He’s Keeping the Wild in West Virginia
Fifty-four-year-old Rodney Bartgis, state director of the West Virginia Nature Conservancy, stood atop Cave Mountain in Pendleton County, an elevation of 2,777 feet.
“It almost looks like the Rocky Mountains,” said Bartgis. “This is the biggest uplift of limestone in the eastern mountains of the United States, and a lot of the rare plants and animals in this canyon are associated with this limestone,” he said.
The 200-acre mountaintop property on which Bartgis stood had been owned by the Puffenberger family since 1965. But last year they agreed to a conservation easement, negotiated by Bartgis, which protects it from development.
Perhaps more than any other person alive, Bartgis has helped to keep the “wild” in West Virginia.
He can point out several plants found nowhere else in eastern North America – Prairie Flax, the Death Camus lily, Indian Grass, Sideoats Grama and Big Bluestem.
Bartgis was the first person to identify these unusual species in West Virginia, among dozens of botanical discoveries he’s made in the state since he was a boy in Berkeley County.
He grew up on a small, 10-acre farm near Hedgesville, with cattle, hogs, gardens and a lot of work.
“Growing up in the country, which is now pretty much suburbia, gave me a chance to not only explore the countryside, but to tap into the knowledge of people that had grown up and been there for decades,” said Bartgis.
“So I could learn from my dad and my uncles and my granddad.”
Bartgis’ family has been farming in Berkeley County for ten generations. They’ve always felt close to the land.
“My paternal grandfather, who never made it past 8th grade, while dirt poor made his living from trapping and a little bit of dirt farming and from gathering herbs,” explained Bartgis. “He could show me in the woods, or along the creeks or in the fields, how certain plants grew in certain places.”
“If you’re looking for goldenseal, you’d look in one type of woods. If you’re looking for ginseng, in another, and so forth across the whole spectrum of plants that he would dig and sell.”
While still in high school Bartgis discovered the first White Showy Orchid in West Virginia.
It was a time when the Washington, DC suburbs were beginning to encroach further and further into the Eastern Panhandle.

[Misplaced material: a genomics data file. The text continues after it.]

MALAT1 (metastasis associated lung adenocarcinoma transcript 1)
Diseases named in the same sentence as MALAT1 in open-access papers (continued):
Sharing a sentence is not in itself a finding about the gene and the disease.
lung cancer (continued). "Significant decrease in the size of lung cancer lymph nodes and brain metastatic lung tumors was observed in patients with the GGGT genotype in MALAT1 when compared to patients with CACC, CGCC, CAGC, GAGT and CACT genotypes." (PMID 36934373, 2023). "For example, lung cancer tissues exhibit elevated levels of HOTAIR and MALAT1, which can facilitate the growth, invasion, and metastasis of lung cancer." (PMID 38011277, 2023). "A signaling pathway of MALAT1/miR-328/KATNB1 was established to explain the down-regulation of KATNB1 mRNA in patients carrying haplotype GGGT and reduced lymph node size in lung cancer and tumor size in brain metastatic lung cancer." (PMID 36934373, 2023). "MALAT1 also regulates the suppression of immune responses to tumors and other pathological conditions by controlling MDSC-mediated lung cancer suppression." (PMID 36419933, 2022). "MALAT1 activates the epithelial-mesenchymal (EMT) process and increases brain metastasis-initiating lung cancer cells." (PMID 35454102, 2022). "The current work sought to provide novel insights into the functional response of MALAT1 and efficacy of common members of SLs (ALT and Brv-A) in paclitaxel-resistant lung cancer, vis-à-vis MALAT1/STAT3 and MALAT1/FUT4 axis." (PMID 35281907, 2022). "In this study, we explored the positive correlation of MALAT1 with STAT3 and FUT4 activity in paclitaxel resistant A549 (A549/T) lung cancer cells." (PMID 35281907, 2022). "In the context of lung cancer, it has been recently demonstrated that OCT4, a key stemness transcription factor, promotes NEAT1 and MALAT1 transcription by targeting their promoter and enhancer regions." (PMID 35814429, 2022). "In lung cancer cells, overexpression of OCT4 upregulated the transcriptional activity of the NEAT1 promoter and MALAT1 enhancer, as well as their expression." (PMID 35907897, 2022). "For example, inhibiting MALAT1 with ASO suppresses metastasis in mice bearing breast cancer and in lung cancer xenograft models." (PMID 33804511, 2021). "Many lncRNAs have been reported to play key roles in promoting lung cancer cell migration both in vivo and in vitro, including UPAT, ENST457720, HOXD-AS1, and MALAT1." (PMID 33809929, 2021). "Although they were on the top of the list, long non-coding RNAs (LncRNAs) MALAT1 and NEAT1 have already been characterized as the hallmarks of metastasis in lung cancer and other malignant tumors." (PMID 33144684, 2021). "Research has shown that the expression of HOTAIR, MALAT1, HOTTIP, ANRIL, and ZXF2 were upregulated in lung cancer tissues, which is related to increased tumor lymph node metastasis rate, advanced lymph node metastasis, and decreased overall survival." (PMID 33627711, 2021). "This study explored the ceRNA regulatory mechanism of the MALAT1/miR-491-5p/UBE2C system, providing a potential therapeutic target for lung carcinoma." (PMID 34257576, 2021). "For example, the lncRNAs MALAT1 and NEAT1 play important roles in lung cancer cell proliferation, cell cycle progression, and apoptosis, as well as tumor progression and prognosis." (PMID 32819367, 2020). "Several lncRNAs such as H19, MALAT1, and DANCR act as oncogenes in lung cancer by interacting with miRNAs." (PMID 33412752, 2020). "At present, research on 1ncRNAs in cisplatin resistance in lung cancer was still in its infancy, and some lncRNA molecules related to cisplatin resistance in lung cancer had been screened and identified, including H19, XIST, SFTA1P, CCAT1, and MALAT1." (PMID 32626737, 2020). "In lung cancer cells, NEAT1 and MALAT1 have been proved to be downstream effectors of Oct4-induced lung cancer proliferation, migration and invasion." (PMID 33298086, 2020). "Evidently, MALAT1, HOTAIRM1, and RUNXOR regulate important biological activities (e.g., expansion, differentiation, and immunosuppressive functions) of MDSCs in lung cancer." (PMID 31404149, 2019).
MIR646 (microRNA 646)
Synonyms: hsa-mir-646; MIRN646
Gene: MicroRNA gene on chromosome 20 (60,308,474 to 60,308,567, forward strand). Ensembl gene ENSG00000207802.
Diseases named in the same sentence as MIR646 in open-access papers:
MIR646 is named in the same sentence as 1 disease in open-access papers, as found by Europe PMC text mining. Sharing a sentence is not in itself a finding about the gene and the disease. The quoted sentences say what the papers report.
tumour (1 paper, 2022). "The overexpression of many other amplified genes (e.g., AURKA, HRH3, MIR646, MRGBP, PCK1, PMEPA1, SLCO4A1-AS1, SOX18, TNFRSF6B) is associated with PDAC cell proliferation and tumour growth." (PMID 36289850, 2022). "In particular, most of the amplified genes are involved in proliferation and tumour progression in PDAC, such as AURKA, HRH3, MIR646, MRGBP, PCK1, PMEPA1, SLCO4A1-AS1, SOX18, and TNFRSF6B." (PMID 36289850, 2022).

“As a result, a lot of the places that I grew up hiking, botanizing and bird-watching on, were being chopped up and turned into houses,” said Bartgis. “So I also got interested in conservation.”
Bartgis went to Shepherd University to study biology, and then finished his Masters in plant ecology at West Virginia University.
Just after that The Nature Conservancy hired him to find unique and unusual places in the state that might be important to protect.
Those early years with The Nature Conservancy gave Bartgis the opportunity to explore most of the state – on foot – looking for rare plants, special habitats and unique natural areas.
A colleague at The Nature Conservancy, Andrea Brandon, echoes what many people say about Rodney’s encyclopedic knowledge of the natural world of West Virginia.
“You could blindfold Rodney Bartgis and put him on any mountaintop in the state and when you took off that blindfold, not only could Rodney identify every bird in the sky and every single plant and tree that’s growing on the ground, he could tell you by looking at his surroundings exactly where he’s at,” said Brandon.
West Virginia Division of Natural Resources vegetation ecologist, Elizabeth Byers, says most don’t know that West Virginia is a national hotspot of biodiversity.
“So protecting this is incredibly important,” said Byers.
“Among scientists, Rodney is universally respected. He is the person we go to when we have exhausted other resources, because he will very likely know the answer,” she said.
Along with colleagues at The Nature Conservancy, Bartgis has helped protect some of West Virginia’s most unique wild places, including areas in the New River Gorge, Canaan Valley, the Smoke Hole Canyon, Cheat Mountain, Cranberry Glades, Bear Rocks on the Dolly Sods, Panther Knob, and Pike Knob.
The Nature Conservancy works to preserve natural areas for many uses – biology, ecology, hunting, fishing, hiking and other recreational activities.
It takes the cooperation of land owners, donors, local, state and federal government and others to make it happen.
“We’ve protected about 120,000 acres of West Virginia over the 50 years,” said Bartgis of The Nature Conservancy. “That sounds like a lot, but in every decade there will probably be 300,000 or more acres of West Virginia converted from natural habitat to something else.”
Byers said Bartgis’ legacy will be a vast amount of protected area throughout the state.
“He’ll be leaving behind hundreds of species, thousands of acres of just sheer beauty, mystery, and wonder,” said Byers.
“He has an unbelievable legacy – most of it will be unsung, but it’s huge what he will leave.”
Rodney Bartgis is featured with others in the documentary Inspiring West Virginians, produced by Jean Snedegar with Senior Producer Suzanne Higgins.